Seminar: Wednesday, March 5 at 3:30 pm
ESSIC/University of Maryland and NASA Goddard Space Flight Center
Dust cycle is an emerging core theme in the Earth system science. Dust emitted from deserts and disturbed soils can have significant impacts on climate, human health, ecosystems, and biogeochemical cycle. On the other hand, dust emissions can be affected by changes in rainfall, wind speed, and vegetation cover. The impacts of dust are far-reaching because of the global movement of dust. Each year about 60 million tons of dust is imported into North America from both coasts, which is dominated by the trans-Pacific transport of dust with both Asian and African origins. This surprisingly large magnitude of dust import is comparable with domestic emissions in North America. Meanwhile, 43 ~ 58 million tons of trans-Atlantic dust from North Africa is deposited into the Amazon basin every year, providing nutrients needed for maintaining the health and productivity of Amazon rainforest, an important ecosystem in regulating global climate. The trans-Pacific aerosol transport, additional source of particulate pollution for the U.S., increases the surface concentration of fine particulate matter (PM2.5) by a magnitude that is much larger in the west than in the east, because of the geographical proximity and high topography of the west. However, when the influences on meteorology by imported aerosols are also considered, the more populous east shows the PM2.5 increase that is comparable to the west. In this presentation I will discuss how these impacts have been assessed utilizing advanced aerosol remote sensing measurements from the MODerate resolution Imaging and Spectroradiometer (MODIS) and the Cloud and Aerosol Lidar with Orthogonal Polarization (CALIOP) in conjunction with a regional modeling system. Future research will also be discussed.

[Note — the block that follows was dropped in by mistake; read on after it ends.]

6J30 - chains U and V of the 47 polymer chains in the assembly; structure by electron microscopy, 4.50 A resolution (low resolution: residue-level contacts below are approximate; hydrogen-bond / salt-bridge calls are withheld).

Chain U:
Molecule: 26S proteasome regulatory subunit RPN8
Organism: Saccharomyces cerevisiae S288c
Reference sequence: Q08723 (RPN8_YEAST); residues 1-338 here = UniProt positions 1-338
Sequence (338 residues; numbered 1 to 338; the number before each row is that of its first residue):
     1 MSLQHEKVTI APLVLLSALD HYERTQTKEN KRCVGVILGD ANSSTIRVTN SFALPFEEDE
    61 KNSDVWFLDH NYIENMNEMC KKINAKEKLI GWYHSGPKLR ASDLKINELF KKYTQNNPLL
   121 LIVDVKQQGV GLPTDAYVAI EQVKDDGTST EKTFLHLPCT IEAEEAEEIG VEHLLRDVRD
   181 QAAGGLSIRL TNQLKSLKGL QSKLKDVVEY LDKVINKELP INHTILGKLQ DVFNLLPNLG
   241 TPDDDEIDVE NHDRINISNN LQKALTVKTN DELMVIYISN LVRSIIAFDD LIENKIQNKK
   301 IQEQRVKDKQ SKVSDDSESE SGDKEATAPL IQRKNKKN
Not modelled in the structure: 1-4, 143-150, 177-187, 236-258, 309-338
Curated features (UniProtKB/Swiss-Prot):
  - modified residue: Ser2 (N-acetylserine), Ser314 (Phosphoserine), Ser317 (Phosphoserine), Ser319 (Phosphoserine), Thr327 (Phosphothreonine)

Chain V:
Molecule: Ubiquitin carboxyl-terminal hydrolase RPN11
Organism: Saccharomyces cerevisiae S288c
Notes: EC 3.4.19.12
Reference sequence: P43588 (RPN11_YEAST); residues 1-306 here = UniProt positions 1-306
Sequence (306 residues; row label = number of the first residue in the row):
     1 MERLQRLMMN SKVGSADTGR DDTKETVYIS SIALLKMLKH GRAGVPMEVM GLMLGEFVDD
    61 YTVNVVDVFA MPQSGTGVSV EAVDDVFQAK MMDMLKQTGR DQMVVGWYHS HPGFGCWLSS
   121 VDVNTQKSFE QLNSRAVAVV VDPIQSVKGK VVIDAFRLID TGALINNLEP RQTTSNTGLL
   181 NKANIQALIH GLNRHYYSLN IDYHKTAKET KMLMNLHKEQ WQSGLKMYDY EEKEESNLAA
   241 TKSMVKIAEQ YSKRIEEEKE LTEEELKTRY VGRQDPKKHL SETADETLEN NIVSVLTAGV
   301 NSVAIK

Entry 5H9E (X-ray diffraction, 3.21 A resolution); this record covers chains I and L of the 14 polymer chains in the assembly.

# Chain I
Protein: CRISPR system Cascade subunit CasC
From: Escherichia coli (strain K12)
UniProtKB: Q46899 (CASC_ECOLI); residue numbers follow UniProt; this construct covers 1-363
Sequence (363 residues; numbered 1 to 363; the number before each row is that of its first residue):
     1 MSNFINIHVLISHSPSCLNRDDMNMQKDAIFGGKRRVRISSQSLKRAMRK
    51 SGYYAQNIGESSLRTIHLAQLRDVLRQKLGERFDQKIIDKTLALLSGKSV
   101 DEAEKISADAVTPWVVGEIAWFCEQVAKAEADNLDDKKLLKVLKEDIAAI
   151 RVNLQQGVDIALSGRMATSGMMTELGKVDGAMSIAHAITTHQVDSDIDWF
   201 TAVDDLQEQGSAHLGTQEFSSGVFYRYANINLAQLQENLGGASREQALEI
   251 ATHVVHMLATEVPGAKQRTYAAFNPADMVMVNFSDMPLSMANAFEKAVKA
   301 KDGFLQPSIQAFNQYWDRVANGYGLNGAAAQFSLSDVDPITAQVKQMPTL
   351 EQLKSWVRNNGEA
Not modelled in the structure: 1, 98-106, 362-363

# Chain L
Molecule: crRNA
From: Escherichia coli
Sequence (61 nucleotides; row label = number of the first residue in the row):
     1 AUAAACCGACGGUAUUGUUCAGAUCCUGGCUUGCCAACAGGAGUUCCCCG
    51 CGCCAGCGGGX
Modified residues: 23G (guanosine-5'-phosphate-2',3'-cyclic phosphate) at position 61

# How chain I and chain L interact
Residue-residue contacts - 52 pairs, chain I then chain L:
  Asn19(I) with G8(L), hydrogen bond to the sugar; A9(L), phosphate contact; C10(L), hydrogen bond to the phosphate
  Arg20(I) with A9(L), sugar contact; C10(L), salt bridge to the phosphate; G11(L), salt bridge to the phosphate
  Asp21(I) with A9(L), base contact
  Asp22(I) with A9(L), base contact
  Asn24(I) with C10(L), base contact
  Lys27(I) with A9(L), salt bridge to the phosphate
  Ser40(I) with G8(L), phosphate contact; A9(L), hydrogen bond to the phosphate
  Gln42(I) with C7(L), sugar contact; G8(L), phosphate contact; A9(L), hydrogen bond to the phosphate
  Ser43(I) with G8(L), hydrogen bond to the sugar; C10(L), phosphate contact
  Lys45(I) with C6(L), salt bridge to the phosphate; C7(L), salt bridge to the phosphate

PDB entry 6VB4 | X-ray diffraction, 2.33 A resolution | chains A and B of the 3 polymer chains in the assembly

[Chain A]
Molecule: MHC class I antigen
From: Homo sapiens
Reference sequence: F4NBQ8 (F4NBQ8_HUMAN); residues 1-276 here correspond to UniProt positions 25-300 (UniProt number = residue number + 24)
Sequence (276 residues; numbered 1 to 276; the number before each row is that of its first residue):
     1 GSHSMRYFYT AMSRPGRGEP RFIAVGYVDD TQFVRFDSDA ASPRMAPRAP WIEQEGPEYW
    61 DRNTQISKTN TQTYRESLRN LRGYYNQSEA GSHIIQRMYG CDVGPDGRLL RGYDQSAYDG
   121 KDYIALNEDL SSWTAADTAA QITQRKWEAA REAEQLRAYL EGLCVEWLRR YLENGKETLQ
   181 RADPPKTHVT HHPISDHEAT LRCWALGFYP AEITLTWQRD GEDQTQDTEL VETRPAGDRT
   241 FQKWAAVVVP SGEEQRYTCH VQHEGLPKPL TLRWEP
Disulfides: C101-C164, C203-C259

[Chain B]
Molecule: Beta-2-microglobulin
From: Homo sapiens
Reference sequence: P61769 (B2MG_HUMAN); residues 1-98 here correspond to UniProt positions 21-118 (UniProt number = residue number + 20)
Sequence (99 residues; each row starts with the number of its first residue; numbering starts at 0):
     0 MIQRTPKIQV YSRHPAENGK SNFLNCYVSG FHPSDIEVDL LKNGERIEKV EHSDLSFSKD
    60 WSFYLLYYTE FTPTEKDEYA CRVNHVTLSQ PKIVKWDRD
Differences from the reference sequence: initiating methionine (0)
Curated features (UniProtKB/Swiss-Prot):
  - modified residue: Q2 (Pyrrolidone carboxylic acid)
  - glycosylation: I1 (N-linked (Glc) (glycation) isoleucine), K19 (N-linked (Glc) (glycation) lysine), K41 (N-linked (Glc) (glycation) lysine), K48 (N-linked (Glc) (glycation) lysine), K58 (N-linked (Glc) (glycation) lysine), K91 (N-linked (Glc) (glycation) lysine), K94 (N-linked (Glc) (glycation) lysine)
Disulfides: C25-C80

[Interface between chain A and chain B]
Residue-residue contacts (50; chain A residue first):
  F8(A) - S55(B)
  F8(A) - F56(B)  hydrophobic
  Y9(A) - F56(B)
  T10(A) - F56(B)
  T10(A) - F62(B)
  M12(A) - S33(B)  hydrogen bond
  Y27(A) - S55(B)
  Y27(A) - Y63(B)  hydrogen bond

Location: Physics Bldg., Room 401